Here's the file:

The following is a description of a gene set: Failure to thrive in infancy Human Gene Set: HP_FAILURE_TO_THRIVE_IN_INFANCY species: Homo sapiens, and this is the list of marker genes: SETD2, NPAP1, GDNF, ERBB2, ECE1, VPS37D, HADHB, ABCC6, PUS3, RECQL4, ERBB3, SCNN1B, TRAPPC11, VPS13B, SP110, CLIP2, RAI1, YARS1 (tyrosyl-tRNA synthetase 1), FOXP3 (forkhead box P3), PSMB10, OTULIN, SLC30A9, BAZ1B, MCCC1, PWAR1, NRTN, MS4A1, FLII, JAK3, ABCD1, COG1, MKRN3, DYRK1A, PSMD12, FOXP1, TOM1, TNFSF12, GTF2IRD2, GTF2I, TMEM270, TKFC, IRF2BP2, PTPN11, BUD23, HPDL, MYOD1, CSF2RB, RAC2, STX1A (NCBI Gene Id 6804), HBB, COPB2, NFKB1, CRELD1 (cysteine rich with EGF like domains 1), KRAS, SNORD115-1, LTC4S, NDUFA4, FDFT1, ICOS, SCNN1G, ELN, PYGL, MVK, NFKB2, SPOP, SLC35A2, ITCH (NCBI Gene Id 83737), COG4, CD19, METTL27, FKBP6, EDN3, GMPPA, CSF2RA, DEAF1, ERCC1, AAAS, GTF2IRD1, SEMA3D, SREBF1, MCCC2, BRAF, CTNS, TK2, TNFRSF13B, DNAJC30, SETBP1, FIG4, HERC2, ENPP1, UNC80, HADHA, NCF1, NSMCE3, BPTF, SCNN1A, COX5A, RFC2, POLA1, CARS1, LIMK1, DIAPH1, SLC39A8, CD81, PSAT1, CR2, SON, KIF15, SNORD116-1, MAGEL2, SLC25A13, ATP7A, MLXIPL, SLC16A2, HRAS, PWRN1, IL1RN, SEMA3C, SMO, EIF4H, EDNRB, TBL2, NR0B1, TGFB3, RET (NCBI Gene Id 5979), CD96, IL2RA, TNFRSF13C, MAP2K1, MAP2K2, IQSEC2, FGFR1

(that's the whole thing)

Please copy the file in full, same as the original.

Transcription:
The following is a description of a gene set: Failure to thrive in infancy Human Gene Set: HP_FAILURE_TO_THRIVE_IN_INFANCY species: Homo sapiens, and this is the list of marker genes: SETD2, NPAP1, GDNF, ERBB2, ECE1, VPS37D, HADHB, ABCC6, PUS3, RECQL4, ERBB3, SCNN1B, TRAPPC11, VPS13B, SP110, CLIP2, RAI1, YARS1 (tyrosyl-tRNA synthetase 1), FOXP3 (forkhead box P3), PSMB10, OTULIN, SLC30A9, BAZ1B, MCCC1, PWAR1, NRTN, MS4A1, FLII, JAK3, ABCD1, COG1, MKRN3, DYRK1A, PSMD12, FOXP1, TOM1, TNFSF12, GTF2IRD2, GTF2I, TMEM270, TKFC, IRF2BP2, PTPN11, BUD23, HPDL, MYOD1, CSF2RB, RAC2, STX1A (NCBI Gene Id 6804), HBB, COPB2, NFKB1, CRELD1 (cysteine rich with EGF like domains 1), KRAS, SNORD115-1, LTC4S, NDUFA4, FDFT1, ICOS, SCNN1G, ELN, PYGL, MVK, NFKB2, SPOP, SLC35A2, ITCH (NCBI Gene Id 83737), COG4, CD19, METTL27, FKBP6, EDN3, GMPPA, CSF2RA, DEAF1, ERCC1, AAAS, GTF2IRD1, SEMA3D, SREBF1, MCCC2, BRAF, CTNS, TK2, TNFRSF13B, DNAJC30, SETBP1, FIG4, HERC2, ENPP1, UNC80, HADHA, NCF1, NSMCE3, BPTF, SCNN1A, COX5A, RFC2, POLA1, CARS1, LIMK1, DIAPH1, SLC39A8, CD81, PSAT1, CR2, SON, KIF15, SNORD116-1, MAGEL2, SLC25A13, ATP7A, MLXIPL, SLC16A2, HRAS, PWRN1, IL1RN, SEMA3C, SMO, EIF4H, EDNRB, TBL2, NR0B1, TGFB3, RET (NCBI Gene Id 5979), CD96, IL2RA, TNFRSF13C, MAP2K1, MAP2K2, IQSEC2, FGFR1